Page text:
Charity takes flight in honour of mum

Animal House Wildlife Welfare  Bird Sanctuary. Trevor Buckroyd works with his birds. pic Richard Ponter 161910e

Animal House Wildlife Welfare Bird Sanctuary. Trevor Buckroyd works with his birds. pic Richard Ponter 161910e

0
Have your say

A Scarborough man has kept alive his mother’s legacy and now hopes to raise £10,000 to secure the future of a charity with a dream of opening a public centre.

Cynthia Buckroyd founded Animal House Wildlife Welfare charity which focused on rescuing and rehabilitating injured animals.

Animal House Wildlife Welfare  Bird Sanctuary.Trevor Buckroyd and Eagle Owl Gandalf.  pic Richard Ponter 161910d

Animal House Wildlife Welfare Bird Sanctuary.Trevor Buckroyd and Eagle Owl Gandalf. pic Richard Ponter 161910d

Sadly, Cynthia passed away in 2011 and her son Trevor Buckroyd and her family stepped in to keep her legacy and Animal House alive.

Five years on and the charity now specialises in birds of prey – something Trevor has always had a passion for.

He said: “Mum cared for animals from the size of a mouse to as big as a deer. We decided to stick to birds of prey because I know more about them and how to care for them.”

Trevor first followed in his mum’s footsteps as a young boy and he was often taking in injured birds.

Animal House Wildlife Welfare  Bird Sanctuary.Overview of the sanctuary. pic Richard Ponter 161910k

Animal House Wildlife Welfare Bird Sanctuary.Overview of the sanctuary. pic Richard Ponter 161910k

Aged 12, Trevor was presented with the inaugural Jim Ward Conservation Trophy for his dedication in caring for birds.

“He’ll take in birds that I would have put down 
immediately, birds that haven’t got any chance of survival, and he’ll work a miracle,” Mr Ward told the Scarborough Evening News in 1989.

Animal House are currently caring for 41 birds –which means there is 41 mouths to feed. A European Eagle Owl, such as Gandalf,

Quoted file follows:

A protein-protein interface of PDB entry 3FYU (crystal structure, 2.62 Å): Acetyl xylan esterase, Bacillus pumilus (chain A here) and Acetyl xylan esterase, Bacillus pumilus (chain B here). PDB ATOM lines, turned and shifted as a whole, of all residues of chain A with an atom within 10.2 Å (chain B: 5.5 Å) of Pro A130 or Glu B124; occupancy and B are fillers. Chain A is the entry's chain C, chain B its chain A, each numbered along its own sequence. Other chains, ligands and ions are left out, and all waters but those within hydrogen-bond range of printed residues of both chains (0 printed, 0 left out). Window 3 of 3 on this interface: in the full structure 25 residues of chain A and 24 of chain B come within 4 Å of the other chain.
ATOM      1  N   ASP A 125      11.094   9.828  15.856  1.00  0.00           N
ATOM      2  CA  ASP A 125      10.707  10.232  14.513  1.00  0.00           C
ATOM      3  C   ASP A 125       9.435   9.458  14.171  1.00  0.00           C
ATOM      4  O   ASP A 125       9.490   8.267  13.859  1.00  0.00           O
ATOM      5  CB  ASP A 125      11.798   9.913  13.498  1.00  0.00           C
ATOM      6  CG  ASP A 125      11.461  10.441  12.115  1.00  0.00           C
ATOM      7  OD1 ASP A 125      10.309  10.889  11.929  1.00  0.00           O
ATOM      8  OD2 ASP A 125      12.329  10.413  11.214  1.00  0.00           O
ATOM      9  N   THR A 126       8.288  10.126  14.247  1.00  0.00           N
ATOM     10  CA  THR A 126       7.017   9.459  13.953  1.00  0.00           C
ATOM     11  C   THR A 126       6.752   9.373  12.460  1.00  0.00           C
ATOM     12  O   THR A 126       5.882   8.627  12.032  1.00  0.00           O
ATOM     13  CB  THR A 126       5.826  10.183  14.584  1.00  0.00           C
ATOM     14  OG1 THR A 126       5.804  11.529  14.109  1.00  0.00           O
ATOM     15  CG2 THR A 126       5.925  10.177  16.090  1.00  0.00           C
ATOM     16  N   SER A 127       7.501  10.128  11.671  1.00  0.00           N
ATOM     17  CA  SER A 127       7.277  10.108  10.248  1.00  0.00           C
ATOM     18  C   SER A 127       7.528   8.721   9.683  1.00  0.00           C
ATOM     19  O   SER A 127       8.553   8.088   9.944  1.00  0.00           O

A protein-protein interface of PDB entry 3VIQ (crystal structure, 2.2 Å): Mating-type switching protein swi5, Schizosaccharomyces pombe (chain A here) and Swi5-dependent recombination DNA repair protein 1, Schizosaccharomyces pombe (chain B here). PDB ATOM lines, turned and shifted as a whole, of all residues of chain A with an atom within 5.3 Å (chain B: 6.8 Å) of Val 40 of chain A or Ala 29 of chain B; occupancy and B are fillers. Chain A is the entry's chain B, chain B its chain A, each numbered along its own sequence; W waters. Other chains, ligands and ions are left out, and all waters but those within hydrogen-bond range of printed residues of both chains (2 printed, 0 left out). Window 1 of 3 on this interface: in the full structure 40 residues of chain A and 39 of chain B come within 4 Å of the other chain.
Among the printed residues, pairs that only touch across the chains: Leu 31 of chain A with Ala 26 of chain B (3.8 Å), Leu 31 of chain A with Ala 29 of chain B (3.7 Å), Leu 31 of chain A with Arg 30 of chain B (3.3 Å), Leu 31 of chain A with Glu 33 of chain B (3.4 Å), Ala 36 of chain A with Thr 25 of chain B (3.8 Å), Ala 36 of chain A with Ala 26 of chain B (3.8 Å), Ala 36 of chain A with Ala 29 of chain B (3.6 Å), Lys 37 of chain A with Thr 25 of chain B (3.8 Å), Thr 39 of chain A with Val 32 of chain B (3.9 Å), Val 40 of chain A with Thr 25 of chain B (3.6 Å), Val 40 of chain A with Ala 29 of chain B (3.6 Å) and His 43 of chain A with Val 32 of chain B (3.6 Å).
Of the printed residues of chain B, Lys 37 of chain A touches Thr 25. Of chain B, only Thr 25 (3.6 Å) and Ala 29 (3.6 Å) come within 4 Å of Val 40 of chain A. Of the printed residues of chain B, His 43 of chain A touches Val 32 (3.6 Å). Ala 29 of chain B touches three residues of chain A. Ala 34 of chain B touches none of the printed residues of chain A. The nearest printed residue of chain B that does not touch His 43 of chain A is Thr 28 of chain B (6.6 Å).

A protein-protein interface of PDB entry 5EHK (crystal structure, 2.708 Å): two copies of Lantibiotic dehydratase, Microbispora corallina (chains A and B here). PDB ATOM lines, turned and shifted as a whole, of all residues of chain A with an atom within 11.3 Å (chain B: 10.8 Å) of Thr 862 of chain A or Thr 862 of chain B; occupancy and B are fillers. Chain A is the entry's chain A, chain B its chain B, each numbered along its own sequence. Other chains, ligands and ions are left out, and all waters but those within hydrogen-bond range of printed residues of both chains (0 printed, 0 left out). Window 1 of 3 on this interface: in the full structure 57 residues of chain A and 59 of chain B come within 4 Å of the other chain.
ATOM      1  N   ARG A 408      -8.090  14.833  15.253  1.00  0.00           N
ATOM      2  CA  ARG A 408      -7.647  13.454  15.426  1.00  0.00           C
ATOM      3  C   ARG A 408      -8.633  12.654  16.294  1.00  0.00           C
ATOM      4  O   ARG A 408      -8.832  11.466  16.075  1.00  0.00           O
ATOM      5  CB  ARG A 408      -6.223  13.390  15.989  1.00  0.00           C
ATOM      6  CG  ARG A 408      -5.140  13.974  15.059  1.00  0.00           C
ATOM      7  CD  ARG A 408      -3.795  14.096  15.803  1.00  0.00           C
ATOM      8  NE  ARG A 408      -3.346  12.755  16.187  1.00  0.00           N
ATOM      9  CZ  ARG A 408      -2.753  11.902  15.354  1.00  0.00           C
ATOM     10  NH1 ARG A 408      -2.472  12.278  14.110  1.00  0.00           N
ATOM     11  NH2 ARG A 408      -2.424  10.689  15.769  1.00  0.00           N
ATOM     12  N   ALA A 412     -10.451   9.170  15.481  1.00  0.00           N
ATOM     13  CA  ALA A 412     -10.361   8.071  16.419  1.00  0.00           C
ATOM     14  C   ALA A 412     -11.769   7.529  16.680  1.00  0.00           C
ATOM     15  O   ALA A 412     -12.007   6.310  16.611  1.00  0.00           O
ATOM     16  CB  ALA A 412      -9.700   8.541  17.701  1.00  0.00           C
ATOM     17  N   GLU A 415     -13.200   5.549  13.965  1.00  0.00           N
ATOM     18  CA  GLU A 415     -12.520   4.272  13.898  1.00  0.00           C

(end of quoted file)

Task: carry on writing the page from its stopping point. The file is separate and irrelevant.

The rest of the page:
can eat about one and a half rabbits worth of food per day.

Kayleigh Spencer, volunteer and Cynthia’s niece, said: “We go through 40 rabbits per week, 250 turkey poult as well as supplementing their diet with quail to give them a more varied diet and administering multi-
vitamin and calcium supplements to the food to ensure they are getting everything they need.

“It currently costs us around £500 per month in just running costs so we need to also raise that first in order to keep the charity going.”

The charity cares for birds that have been injured or are no longer wanted by their owners.

Trevor said: “We try to rehome birds but we vet the owners, we won’t just let any-
body have one. Hopefully then they will never have to be rehomed again.”

They have also recently received Accredited Raptor Rescue Rehabilitator status to be able to release injured birds they have taken in back into the wild.

The charity hope to raise £10,000 to buy a piece of land to secure their future as they rely solely on donations and doesn’t receive any grants or funding.

They hope to one day be in a position where they can open a centre so the public can visit all year round. At the moment Animal House attend fairs and shows to raise funds.

Kayleigh added: “When our founder Cynthia Buckroyd passed away we vowed to keep the charity going and what better way for her legacy to go on than to cement the charity’s future and continue the work she gave her whole life to.”

Donate to the charity at www.gofundme.com/23kfcn24

Visit their website at www.animalhousewildlifewelfare.com/c or call Trevor on 07807 038553.